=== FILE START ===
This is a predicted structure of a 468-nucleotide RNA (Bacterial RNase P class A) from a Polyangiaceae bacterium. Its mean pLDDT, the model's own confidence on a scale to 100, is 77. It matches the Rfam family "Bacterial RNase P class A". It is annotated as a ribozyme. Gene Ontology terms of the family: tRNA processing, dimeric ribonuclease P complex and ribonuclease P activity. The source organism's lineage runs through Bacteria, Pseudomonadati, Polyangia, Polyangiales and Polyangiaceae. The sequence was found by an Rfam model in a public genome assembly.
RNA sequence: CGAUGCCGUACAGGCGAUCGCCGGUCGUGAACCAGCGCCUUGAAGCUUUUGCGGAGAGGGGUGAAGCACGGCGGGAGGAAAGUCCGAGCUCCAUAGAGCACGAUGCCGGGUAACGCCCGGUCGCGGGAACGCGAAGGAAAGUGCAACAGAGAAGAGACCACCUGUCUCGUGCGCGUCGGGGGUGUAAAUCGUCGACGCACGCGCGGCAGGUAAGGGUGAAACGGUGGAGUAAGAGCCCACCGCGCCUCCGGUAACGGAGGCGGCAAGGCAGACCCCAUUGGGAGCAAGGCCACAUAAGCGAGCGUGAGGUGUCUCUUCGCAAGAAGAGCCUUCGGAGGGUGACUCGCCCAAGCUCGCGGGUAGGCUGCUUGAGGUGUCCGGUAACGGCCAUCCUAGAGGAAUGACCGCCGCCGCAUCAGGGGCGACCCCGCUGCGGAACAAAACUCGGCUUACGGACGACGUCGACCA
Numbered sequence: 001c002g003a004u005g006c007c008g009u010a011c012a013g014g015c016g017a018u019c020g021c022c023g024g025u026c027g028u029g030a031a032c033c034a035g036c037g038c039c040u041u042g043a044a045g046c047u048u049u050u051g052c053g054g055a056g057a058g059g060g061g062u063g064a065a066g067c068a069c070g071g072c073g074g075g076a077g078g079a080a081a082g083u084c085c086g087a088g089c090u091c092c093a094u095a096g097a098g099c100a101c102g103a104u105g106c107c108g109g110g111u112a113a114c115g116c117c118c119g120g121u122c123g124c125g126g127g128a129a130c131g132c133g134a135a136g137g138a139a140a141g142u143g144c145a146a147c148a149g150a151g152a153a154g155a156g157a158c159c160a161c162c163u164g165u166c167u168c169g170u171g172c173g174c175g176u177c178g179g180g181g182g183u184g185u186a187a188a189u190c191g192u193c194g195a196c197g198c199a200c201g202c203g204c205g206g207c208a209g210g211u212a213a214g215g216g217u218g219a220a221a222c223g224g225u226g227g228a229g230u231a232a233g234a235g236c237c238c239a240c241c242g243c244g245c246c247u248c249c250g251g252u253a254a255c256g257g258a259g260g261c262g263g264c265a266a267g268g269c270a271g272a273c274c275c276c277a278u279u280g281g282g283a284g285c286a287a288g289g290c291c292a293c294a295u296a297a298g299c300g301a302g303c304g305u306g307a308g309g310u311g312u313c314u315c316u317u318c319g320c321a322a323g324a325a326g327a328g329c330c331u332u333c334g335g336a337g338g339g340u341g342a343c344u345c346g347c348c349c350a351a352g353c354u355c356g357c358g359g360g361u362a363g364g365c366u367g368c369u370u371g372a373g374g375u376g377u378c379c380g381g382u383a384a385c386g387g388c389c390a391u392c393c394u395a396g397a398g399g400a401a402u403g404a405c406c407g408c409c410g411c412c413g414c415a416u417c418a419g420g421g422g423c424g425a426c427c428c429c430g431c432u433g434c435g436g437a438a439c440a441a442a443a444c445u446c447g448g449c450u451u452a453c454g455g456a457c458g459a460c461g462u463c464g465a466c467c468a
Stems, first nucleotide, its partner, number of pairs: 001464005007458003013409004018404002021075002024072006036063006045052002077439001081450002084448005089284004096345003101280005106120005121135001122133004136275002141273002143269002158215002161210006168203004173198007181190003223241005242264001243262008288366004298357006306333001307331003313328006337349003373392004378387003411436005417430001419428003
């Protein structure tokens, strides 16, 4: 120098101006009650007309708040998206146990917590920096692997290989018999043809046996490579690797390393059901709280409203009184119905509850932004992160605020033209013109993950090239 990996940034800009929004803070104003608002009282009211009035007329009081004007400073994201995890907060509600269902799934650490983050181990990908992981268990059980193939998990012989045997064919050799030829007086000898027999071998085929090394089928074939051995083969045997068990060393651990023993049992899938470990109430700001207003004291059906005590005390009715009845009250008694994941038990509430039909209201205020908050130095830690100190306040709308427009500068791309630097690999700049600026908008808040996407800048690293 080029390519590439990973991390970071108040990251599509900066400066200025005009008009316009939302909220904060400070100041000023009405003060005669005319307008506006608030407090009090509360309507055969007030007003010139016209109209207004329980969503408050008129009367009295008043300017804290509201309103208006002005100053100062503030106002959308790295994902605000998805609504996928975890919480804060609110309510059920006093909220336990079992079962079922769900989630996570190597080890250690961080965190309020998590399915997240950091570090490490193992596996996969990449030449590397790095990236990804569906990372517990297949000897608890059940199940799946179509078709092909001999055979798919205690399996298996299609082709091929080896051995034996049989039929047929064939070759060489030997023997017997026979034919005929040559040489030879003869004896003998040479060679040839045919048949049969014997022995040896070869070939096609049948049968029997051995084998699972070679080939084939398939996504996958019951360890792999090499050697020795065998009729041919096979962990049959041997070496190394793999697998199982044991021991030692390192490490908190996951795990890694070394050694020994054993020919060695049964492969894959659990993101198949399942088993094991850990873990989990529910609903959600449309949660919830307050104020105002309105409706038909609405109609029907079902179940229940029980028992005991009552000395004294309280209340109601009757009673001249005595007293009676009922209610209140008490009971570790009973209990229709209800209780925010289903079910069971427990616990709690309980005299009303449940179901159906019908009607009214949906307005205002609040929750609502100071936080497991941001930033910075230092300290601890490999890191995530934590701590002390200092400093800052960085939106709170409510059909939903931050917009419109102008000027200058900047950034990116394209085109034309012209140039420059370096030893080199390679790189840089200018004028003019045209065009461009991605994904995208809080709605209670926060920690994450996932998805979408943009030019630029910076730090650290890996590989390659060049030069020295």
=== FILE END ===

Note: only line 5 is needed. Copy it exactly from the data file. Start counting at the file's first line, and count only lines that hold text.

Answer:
């Protein structure tokens, strides 16, 4: 120098101006009650007309708040998206146990917590920096692997290989018999043809046996490579690797390393059901709280409203009184119905509850932004992160605020033209013109993950090239 990996940034800009929004803070104003608002009282009211009035007329009081004007400073994201995890907060509600269902799934650490983050181990990908992981268990059980193939998990012989045997064919050799030829007086000898027999071998085929090394089928074939051995083969045997068990060393651990023993049992899938470990109430700001207003004291059906005590005390009715009845009250008694994941038990509430039909209201205020908050130095830690100190306040709308427009500068791309630097690999700049600026908008808040996407800048690293 080029390519590439990973991390970071108040990251599509900066400066200025005009008009316009939302909220904060400070100041000023009405003060005669005319307008506006608030407090009090509360309507055969007030007003010139016209109209207004329980969503408050008129009367009295008043300017804290509201309103208006002005100053100062503030106002959308790295994902605000998805609504996928975890919480804060609110309510059920006093909220336990079992079962079922769900989630996570190597080890250690961080965190309020998590399915997240950091570090490490193992596996996969990449030449590397790095990236990804569906990372517990297949000897608890059940199940799946179509078709092909001999055979798919205690399996298996299609082709091929080896051995034996049989039929047929064939070759060489030997023997017997026979034919005929040559040489030879003869004896003998040479060679040839045919048949049969014997022995040896070869070939096609049948049968029997051995084998699972070679080939084939398939996504996958019951360890792999090499050697020795065998009729041919096979962990049959041997070496190394793999697998199982044991021991030692390192490490908190996951795990890694070394050694020994054993020919060695049964492969894959659990993101198949399942088993094991850990873990989990529910609903959600449309949660919830307050104020105002309105409706038909609405109609029907079902179940229940029980028992005991009552000395004294309280209340109601009757009673001249005595007293009676009922209610209140008490009971570790009973209990229709209800209780925010289903079910069971427990616990709690309980005299009303449940179901159906019908009607009214949906307005205002609040929750609502100071936080497991941001930033910075230092300290601890490999890191995530934590701590002390200092400093800052960085939106709170409510059909939903931050917009419109102008000027200058900047950034990116394209085109034309012209140039420059370096030893080199390679790189840089200018004028003019045209065009461009991605994904995208809080709605209670926060920690994450996932998805979408943009030019630029910076730090650290890996590989390659060049030069020295």